Rain, Rain, Go Away

One hundred and twenty. One hundred and twenty hours of continuous rain.

I’ve never seen anything like it. Concrete walls with no insulation, plus no air conditioning, equals a humidity inside our apartment so thick that nothing will dry.

Toothbrushes, towels, clothes… all wet, wet, wet.

But complaining about wet towels and toothbrushes is trite compared to the devastation of 100,000s in Central America and parts of Mexico. A tropical storm has moved in, while forcing residents to move out. Here in El Salvador, family after family is evacuating.

Please pray. Pray that the rain will end before more devastation begins.

In spite of the rain’s efforts to slow us down, we refuse to let it stop us! So here are some of our favorite highlights. Rain or no rain, here we come.

#1 – Kara Has A Happy Cara (“Cara” is “face” in Spanish. Terrible pun. Sorry.)

Kara is back with a vengeance after a successful surgery in the States. Thank you so much for your prayers. She is recovering quickly and hasn’t skipped a beat.

Since she has been home, her project has officially begun. She and her team are working with seven families who have been impacted by a new law implementation. The law is forcing children out of orphanages and back into biological family homes. But the homes are too poor, too broken to provide these children with physical and, especially, emotional needs. Kara, her social worker and psychologist are literally knocking on the doors of these homes with beans, rice, bunk beds and counseling. Each family has cried, “You are the answer to our prayers!”

She is the hands and feet of Jesus. And Brett and I have loved having a front-row seat to watch her story unveil.

#2 – Singing At San Martin

Brett and I learned a couple of children’s worship songs in Spanish. He brought a guitar, and we headed out to San Martin, an orphanage for the disabled. Most are adults with mental retardation and physical impediments. The orphanage consists of casitas – each house containing a different level of disability and sleeping 8-10 people.

We drove up to the orphanage and the kids flocked. All eyes were locked on Brett’s guitar. I herded the kids to a shady corner and began to teach them the songs in my broken Spanish. Brett began to strum and feet began to stomp. They sang on a 100 different keys, clapped off beat, laughed and bounced. We then visited the different casitas.

Bodies confined to wheelchairs sang, “I’m gonna walk just like Jesus” as loud as they could. A little boy who was blind and mute banged on a table and threw back his head with a smile as we sang the words, “Jesus loves me.”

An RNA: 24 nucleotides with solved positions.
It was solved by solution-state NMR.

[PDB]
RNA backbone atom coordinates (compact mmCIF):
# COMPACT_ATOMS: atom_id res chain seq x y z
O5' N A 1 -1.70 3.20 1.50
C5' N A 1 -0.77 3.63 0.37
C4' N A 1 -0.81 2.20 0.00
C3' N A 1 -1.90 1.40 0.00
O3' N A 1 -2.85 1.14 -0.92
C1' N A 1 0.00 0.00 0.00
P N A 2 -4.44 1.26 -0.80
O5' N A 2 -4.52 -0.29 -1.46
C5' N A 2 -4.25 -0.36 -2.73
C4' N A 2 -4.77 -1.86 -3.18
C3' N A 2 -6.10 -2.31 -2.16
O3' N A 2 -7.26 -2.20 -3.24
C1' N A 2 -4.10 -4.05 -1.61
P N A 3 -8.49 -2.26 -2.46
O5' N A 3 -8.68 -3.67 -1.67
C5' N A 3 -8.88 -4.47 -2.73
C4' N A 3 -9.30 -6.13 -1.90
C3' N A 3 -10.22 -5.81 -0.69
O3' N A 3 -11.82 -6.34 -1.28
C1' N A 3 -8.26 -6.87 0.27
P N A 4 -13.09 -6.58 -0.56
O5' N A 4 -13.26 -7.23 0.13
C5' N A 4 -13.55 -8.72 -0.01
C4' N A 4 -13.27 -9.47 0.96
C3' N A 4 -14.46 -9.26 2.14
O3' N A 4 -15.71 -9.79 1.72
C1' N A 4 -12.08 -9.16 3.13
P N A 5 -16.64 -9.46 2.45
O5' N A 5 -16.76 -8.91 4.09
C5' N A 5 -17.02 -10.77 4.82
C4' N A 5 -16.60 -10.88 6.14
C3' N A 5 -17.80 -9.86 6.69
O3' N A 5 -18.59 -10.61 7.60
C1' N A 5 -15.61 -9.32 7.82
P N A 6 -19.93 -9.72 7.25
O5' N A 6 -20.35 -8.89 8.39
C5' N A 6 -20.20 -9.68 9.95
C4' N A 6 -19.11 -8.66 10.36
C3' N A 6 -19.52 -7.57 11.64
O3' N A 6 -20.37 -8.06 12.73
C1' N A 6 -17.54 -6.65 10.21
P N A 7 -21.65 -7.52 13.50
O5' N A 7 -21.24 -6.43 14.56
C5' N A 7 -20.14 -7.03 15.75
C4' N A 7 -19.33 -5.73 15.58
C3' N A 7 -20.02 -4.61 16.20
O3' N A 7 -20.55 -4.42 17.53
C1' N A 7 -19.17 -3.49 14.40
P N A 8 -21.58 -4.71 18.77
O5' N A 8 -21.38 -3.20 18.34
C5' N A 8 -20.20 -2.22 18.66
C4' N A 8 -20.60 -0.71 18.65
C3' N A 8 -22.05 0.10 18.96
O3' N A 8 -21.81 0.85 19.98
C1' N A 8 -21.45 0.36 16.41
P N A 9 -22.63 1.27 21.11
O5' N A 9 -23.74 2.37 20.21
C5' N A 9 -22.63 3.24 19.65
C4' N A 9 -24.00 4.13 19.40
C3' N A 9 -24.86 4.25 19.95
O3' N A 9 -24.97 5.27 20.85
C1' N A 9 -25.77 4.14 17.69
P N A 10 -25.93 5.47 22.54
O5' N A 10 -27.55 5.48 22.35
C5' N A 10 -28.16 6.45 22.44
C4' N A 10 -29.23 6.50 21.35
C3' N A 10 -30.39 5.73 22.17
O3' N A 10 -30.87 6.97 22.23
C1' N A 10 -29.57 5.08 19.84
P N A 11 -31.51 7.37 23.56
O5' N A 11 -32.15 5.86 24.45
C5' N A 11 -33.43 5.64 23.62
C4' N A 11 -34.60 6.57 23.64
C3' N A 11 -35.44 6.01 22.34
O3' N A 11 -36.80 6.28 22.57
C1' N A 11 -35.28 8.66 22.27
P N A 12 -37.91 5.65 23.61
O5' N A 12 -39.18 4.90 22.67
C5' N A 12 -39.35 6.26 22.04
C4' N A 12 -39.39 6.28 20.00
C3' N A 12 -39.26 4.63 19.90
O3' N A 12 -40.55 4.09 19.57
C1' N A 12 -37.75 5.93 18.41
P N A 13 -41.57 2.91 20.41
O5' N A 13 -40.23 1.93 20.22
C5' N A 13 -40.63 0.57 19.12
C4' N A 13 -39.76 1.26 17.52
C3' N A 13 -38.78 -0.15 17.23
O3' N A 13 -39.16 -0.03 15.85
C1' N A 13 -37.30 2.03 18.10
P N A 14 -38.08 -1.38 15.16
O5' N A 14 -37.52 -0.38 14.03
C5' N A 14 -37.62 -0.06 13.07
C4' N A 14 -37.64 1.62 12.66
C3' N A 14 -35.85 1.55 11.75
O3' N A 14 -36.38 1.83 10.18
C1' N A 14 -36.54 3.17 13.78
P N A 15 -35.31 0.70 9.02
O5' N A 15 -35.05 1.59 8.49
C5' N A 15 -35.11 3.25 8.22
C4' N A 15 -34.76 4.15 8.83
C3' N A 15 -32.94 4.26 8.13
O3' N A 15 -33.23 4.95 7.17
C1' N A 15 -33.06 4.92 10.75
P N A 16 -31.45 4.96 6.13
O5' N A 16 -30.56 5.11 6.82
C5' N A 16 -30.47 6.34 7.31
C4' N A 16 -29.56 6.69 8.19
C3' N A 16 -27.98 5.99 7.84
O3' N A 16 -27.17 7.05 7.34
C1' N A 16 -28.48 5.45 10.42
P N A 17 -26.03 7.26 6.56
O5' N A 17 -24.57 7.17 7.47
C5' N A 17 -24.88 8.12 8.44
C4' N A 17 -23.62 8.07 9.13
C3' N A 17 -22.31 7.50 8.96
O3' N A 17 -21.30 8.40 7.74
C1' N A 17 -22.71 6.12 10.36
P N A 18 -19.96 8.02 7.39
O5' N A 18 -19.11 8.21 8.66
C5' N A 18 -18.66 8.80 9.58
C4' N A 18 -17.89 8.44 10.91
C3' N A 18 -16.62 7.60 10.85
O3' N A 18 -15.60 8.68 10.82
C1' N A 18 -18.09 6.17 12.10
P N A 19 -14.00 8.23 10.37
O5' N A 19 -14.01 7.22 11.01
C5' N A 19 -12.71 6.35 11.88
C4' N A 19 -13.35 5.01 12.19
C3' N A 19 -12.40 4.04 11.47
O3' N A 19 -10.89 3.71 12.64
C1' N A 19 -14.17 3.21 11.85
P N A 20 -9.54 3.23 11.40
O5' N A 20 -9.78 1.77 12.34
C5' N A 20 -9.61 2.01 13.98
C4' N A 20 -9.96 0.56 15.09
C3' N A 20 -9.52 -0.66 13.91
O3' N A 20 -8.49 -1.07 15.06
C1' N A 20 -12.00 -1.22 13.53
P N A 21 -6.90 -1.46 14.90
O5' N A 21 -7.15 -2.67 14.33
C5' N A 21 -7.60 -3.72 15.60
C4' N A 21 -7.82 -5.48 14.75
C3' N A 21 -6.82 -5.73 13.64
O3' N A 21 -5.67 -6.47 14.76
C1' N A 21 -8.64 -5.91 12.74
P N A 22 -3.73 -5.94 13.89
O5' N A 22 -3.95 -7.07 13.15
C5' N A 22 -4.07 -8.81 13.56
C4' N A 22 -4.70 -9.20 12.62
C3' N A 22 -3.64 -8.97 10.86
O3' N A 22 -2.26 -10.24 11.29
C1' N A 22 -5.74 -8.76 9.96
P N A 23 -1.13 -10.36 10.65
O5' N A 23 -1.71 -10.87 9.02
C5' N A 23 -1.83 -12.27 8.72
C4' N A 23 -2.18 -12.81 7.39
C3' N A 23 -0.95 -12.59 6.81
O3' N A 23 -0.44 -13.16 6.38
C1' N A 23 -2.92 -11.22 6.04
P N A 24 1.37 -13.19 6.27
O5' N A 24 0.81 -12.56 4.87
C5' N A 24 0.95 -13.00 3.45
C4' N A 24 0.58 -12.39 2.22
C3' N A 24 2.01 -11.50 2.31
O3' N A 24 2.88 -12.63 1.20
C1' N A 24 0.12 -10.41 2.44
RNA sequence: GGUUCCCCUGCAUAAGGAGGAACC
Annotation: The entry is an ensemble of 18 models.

As we traveled from one casita to the next with our guitar and voices, the more stable kids followed us and sang with us at every house. We looked like Christmas carolers. And in a way we were – singing about a God who loved them enough that He, too, was disfigured. He too was scoffed at, neglected. Just like them.

I’ve never heard such beautiful singing in my life. And I’ve never felt the presence of God more in my life. These are “lasts” who will be first in heaven.

#3 – Bus Ride!

We road the public bus for the first time! Everyone stared at us Gringos. But for 20 cents the stares were worth it.

#4 – Student Hang-Outs

Brett and I have been invited to teach some high school and middle school students in the homes of some moms we met while volunteering at local schools. Teens here are not much different from teens in the States. They have curfew, love to shop, play video games and wonder why in the world two “old” people want to hang out with them and talk about life and faith.

With Kara, I’ve had the opportunity to lead a Bible study with teen girls at a local government orphanage. This center houses kids who are brand new to the orphan system. A very sad place. The girls are hard. And who can blame them? Most keep a straight face until prayer time when they tearily ask us to pray that their family will visit them. They cry to us about wanting to leave, longing for a real home, a real family. We hold them and give them a promise that they are loved by a Perfect Father who will be their family, their home. And I pray that the promise will take root in their hearts.

We left youth ministry in San Antonio only to find it in San Salvador.

As the rain pours outside, God continues pour blessing after blessing upon our experience down here. We are exactly where we need to be.

Three more weeks in El Salvador before we head to Guatemala. We love you guys!

– Jenna

Prayer requests:

Kara’s work and continued healing

Our work with the teenagers – that they would know that Jesus loves them

Rain would stop

Our attitudes would be positive and hearts would grow